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A guide to the accessibility tools available on students' chromebooks:


Recommended Ages: 10+  Middle school is quite different from elementary school. Students in middle school typically have a different class and teacher each hour and are expected to have good time management and organization. My Study Life is an awesome app that works as a school planner. It allows you to keep track of all your assignments, class times, homework, etc! If you’ve overlooked an assignment, it will give you a reminder that it’s due soon, or that it’s past its due date. My Study Life has over a million downloads, and is a favorite among students!

Available on iOS, Android, Kindle



Recommended Ages:10+  Middle school is when most kids begin to learn to wake up on their own, and take responsibility for planning their day. Alarmy is one of the top alarm clock apps, and for a good reason! You can set it to require a certain picture to be taken before it turns off, or a math equation to be solved, or a password typed in. It also provides the weather for the day to help kids responsibly plan their day appropriately. Make getting up just a little more fun by allowing them to use an app!

Available on iOS, Android, Kindle



Recommended Ages: 10+  Your middle school student can gain an endless supply of writing inspiration with this handy app, which includes writing prompt generators perfect for student use. The generators use a variety of elements, including scenes, current events, words, sketches, colors, genres, and writing types, to help your young writer get over their writer’s block. All they need to do is shake their device or swipe the screen to get a new prompt. If they see one they like, your child can easily add it to a favorites list for use at a later time. This education app is jam-packed with creativity, including:

  • Five prompt generators (scenes, sketches, texts, words, and news)

  • More than 1,250 scene elements, 2,000 words, 460 sketches, 60 colors, and 80 genres

  • 600 text prompts using an assortment of phrases, quotes, writing exercises, and story starters

  • Multitasking support that allows them to easily shift between apps while working

Available on iOS, Android, Kindle



Time Management Apps: 


Great guide to some applications and sites your child uses online:
Brainly: an app that allows you to take a photo of a math problem, then it shows you the steps to solve it.
Help your child reframe anxiety and strengthen resilience (great tips for all!):
Tweaks to your normal routine that will strengthen your relationship with your child(ren):
Help center for parents/students to report abuse online.  It lists the most common social media sites and gives information on how to report on each.  
An empowering way to respond to hurtful people.  Turning hurt, negativity into a learning experience.:
Tips for helping your child work through their social issues in elementary AND middle school:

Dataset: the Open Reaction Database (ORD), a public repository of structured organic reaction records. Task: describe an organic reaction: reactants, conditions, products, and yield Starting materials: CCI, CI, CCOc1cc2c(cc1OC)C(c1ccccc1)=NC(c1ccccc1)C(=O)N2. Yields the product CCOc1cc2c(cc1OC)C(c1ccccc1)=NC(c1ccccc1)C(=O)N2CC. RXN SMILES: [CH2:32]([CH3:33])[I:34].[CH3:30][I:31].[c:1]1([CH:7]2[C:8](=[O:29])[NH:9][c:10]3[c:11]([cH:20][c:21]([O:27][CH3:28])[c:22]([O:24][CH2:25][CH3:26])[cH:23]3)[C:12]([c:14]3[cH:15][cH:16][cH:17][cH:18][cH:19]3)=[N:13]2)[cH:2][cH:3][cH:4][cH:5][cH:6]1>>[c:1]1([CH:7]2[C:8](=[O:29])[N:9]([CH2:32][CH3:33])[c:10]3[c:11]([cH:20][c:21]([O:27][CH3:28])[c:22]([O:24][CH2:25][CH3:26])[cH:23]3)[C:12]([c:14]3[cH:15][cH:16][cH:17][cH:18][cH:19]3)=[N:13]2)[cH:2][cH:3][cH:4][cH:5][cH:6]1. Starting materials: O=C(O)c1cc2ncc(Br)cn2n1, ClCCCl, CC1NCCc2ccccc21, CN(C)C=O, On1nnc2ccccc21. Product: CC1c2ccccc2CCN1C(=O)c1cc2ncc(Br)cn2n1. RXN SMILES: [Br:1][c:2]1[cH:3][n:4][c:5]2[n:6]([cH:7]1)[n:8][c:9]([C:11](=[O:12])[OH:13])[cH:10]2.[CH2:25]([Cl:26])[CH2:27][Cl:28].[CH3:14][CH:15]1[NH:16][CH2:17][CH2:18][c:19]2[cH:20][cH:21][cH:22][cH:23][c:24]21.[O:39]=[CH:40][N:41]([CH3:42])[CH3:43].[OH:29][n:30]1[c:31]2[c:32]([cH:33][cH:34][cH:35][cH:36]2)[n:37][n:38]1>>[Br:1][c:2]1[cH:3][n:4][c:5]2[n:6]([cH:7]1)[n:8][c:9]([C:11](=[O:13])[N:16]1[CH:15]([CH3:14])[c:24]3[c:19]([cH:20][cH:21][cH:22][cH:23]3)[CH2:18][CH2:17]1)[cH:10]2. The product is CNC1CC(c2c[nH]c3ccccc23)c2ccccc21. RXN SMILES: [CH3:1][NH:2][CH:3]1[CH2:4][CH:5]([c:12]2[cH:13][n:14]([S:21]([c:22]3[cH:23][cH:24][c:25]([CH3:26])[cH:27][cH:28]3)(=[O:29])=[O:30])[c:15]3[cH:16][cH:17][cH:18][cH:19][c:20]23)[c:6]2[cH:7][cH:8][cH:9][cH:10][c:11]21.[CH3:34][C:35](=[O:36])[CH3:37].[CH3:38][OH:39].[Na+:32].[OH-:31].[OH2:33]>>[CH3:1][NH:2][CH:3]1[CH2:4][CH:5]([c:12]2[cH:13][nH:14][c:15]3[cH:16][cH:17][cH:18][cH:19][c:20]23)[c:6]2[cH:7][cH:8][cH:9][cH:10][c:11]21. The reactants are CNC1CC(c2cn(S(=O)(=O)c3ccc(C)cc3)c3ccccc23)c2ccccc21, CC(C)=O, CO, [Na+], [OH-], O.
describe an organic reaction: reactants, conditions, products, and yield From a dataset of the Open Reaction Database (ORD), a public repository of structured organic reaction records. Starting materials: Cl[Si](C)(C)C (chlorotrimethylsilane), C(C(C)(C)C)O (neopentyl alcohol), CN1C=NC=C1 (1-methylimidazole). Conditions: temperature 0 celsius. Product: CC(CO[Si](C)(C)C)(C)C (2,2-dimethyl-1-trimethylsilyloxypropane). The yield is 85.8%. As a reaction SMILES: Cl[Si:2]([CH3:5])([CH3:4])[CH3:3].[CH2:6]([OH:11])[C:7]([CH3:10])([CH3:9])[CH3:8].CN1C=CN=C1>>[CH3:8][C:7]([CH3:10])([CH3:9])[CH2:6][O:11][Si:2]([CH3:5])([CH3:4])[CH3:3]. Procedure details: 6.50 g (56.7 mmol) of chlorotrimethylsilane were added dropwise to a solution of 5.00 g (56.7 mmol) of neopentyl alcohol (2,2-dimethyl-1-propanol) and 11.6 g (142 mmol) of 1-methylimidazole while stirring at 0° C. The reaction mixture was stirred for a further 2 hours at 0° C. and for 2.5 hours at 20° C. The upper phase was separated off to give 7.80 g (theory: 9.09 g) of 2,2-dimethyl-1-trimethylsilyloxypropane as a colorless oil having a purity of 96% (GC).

Great article for parents, to aid in engaging conversation about school:


Free School related apps for your Android or iPhone.  Stay organized and study "smarter."  There is also a customizable alarm clock to make waking up for school easier!

7 useful tips to help "outside-the-box" students stay organized!
Great internet safety tips and more:

How to Find Strategies That Work for Your Brain Jessica McCabe, ADHD Educator, Creator of YouTube Sensation How to ADHD
Amazing TedTalk @

Life Hacks for Driving a Faster Than Normal Brain Peter Shankman, Entrepreneur and Author of Faster Than Normal: Turbocharge Your Focus, Productivity, and Success with the Secrets of the ADHD (has a podcast)

The (2e) Recipe for Personal Greatness Scott Barry Kaufman, PhD, (Prof of Positive Psychology @ UPENN, blogs @ Scientific American (Beautiful MInds), Podcast, Researcher, Speaker and Author of Ungifted: Redefining IntelligenceWired to Create: Unraveling the Mysteries of the Creative Mind, and Twice Exceptional: Supporting and Educating Bright and Creative Students with Learning Difficulties 

Laura Markham, PhD, Psychologist, Founder of, and Author of Peaceful Parent, Happy Kids: How to Stop Yelling and Start Connecting;  Peaceful Parent, Happy Kids Workbook: Using Mindfulness and Connection to Raise Resilient, Joyful Children and Rediscover your Love of Parenting;  and Peaceful Parent andHappy Siblings: How to Stop the Fighting and Raise Friends for Life 

(You can sign up to receive email updates on new blog posts and relevant topics- they are full of good info!)

Team with Your Child to Solve Challenging Behaviors Ross Greene, PhD, Psychologist, Founder of, Main Sponsor of The Kids We Losedocumentary film, and Author of Raising Human Beings: Creating a Collaborative Partnership with Your Child;   Lost at School: Why Our Kids with Behavioral Challenges are Falling Through the Cracks and How We Can Help Them;  and  The Explosive Child: A New Approach for Understanding and Parenting Easily Frustrated, Chronically Inflexible Children 

When It’s Hard to Learn, Here’s How to Learn Barb Oakley, PhD, Professor at Oakland University, and Author of Learning How to Learn: How to Succeed in School Without Spending All Your Time Studying – A Guide for Kids and Teens;   A Mind for Numbers: How to Excel at Math and Science (Even If You Flunked Algebra), andMindshift: Break Through Obstacles to Learning and Discover Your Hidden Potential

Sparking Learning in a Gifted/Differently Wired Child Susan Baum, PhD, Director of The 2e Center for Research and Professional Development at Bridges Academy, and Co-Author of To Be Gifted and Learning Disabled: Strength-Based Strategies for Helping Twice-Exceptional Students With LD, ADHD, ASD, and More, 3rd ed

 Keeping the Light in Their Eyes
Robin Schader, PhD, Board Member of The 2e Center for Research and Prosfessional Development at Bridges Academy and Co-Author of To Be Gifted and Learning Disabled: Strength-Based Strategies for Helping Twice-Exceptional Students with LD, ADHD, ASD, and More, 3rd ed

Navigating Life and Learning with a Differently Wired Child Debbie Reber, Creator of the Tilt Parenting Podcast, with more than 300,000 downloads, and Author of Differently Wired: Raising an Exceptional Child in a Conventional World

A Plan for Emergency Academic Recovery Rebecca Shafir, Coach, and Speech Pathologist, and Author of The Zen of Listening: Mindful Communication in the Age of